Create Systems for Reducing (Or Dealing With) Distractions
According to Workplace Trends, the typical person loses an average of 2.1 hours each day due to distractions in the workplace. Did you know the average time on task for mose people is only 11 minutes before getting distracted? Then, once off task, it takes about 25 minutes to get back on track after the disruption is over. It’s important to get organized at the office and the TSSI can help you discover your unique systems to get and stay organized.
For someone who’s more susceptible to distractions (hello, ADHD-ers), those numbers are probably a whole lot higher. This means that it’s important to reduce distractions wherever we can and have a plan for dealing with them when we can’t. Here are some quick tips for both.
- Close your office door, put up a Do Not Disturb sign on your cubicle, or retreat to an unused conference room when necessary.
- Use noise-canceling headphones if allowed.
- Give coworkers a heads-up when you’re working on an important task. “I’ll be unavailable until 3 p.m. Thanks for understanding!”
- Turn off unnecessary rings and dings. That email or text message will still be there when you’re finished doing what you need to do.
- Set time limits and work in time blocks that allow you to take regular breaks to reduce overwhelm.
- Tweak your schedule to minimize the number of people around you. See if you can come in an hour before everyone or stay an hour after.
If you have ADHD, procrastination might very well be your middle name.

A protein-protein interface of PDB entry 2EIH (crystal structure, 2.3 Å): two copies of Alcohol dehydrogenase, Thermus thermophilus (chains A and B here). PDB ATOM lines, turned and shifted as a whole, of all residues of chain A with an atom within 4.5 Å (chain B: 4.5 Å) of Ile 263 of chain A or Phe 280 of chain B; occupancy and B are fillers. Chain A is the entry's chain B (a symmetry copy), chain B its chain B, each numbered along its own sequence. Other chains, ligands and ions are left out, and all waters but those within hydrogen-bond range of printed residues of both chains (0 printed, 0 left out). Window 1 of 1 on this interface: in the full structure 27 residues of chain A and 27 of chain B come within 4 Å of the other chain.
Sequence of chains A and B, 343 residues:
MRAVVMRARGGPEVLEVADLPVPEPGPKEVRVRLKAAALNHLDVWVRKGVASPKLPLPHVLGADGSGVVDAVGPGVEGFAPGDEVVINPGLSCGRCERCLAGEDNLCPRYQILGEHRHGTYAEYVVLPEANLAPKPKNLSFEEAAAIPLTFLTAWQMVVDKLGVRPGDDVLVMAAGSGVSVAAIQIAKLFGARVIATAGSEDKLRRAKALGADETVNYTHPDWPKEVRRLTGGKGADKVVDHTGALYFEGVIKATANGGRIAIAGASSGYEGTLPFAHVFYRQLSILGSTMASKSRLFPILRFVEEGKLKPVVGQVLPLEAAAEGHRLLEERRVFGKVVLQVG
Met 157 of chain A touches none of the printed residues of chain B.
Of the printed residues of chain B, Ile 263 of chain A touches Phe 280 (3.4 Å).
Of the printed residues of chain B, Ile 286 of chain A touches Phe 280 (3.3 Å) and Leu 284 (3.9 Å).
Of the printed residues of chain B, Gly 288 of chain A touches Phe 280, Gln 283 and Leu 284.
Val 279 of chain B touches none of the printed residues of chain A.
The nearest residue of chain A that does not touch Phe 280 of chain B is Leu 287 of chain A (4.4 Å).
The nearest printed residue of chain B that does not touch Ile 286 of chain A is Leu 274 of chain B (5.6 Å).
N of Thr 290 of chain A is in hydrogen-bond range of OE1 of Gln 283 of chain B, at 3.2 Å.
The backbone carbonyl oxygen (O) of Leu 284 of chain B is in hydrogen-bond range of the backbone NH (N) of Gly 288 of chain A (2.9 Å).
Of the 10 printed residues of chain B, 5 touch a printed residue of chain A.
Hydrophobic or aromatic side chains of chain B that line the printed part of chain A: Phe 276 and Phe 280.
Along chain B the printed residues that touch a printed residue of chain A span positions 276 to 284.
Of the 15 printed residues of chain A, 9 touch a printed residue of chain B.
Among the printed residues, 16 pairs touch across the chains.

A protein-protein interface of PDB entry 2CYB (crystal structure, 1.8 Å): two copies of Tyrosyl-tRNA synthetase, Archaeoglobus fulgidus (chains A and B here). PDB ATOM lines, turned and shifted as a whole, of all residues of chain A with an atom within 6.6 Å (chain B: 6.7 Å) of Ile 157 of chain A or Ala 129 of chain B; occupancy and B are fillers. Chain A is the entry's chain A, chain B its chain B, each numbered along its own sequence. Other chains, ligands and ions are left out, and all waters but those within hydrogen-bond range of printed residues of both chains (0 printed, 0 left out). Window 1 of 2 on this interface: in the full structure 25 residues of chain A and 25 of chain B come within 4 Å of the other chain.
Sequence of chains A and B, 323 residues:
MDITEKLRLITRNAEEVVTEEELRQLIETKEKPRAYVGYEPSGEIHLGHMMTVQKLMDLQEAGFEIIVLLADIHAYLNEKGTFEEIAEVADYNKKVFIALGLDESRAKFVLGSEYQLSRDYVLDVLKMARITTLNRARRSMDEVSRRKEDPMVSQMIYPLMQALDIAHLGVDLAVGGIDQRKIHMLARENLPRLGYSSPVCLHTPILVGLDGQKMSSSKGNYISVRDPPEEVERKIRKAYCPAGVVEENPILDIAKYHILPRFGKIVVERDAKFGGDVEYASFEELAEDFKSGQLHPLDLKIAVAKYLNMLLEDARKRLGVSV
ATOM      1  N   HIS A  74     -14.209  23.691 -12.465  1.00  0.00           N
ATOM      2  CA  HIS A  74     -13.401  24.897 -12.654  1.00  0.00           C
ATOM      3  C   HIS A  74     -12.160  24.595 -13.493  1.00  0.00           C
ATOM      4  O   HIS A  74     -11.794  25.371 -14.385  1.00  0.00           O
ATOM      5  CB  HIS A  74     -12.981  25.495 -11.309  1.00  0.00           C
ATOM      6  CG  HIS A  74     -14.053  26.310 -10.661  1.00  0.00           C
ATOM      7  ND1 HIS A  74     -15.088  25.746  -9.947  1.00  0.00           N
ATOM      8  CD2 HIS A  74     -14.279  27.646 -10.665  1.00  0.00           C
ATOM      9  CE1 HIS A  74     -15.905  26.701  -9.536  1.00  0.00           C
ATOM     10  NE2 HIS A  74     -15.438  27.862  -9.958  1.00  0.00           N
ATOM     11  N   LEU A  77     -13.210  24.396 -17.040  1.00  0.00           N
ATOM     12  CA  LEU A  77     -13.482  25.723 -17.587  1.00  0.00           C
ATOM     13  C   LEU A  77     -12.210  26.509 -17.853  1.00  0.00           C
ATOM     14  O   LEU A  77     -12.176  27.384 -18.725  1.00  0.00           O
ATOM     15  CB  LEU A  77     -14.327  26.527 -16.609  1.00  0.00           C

Sometimes we procrastinate because we plain just don’t want to do something. But there are many other reasons things are back-burnered for too long. We don’t know how to start, we don’t think we have the time to finish, we’re not sure how to complete the task, we want to make sure it’s perfect…the list goes on and on.
To combat procrastination, break big tasks into manageable, bite-sized pieces. Then tackle each one. Assign each chunk a clear start and end date so that you get started. Then make progress each time you work so you stay on track. You might even consider sharing these dates with your manager or a colleague willing to hold you accountable for completing your work on time.
Tying a task to a reward is also a great way to stop procrastinating. Unpleasant tasks look a whole lot better when there’s something in it for you at the end!
Don’t Let Adult ADHD Create Workplace Woes!
Everyone has a bad day at the office once in a while, but if you’re dealing with ADHD, your “once in a while” occurs on a frequent basis. But it doesn’t have to be that way! By employing simple systems and strategies designed to help you stay on task, you can become the office MVP!
Stop struggling (personally or professionally) with ADHD-related issues! I can help you approach problems with curiosity, build your own awareness, apply scientific principles that are running behind the scenes, and experience deep insights. Let’s discuss what you have to gain from ADHD coaching. My calendar is open – book your FREE Discovery Call today.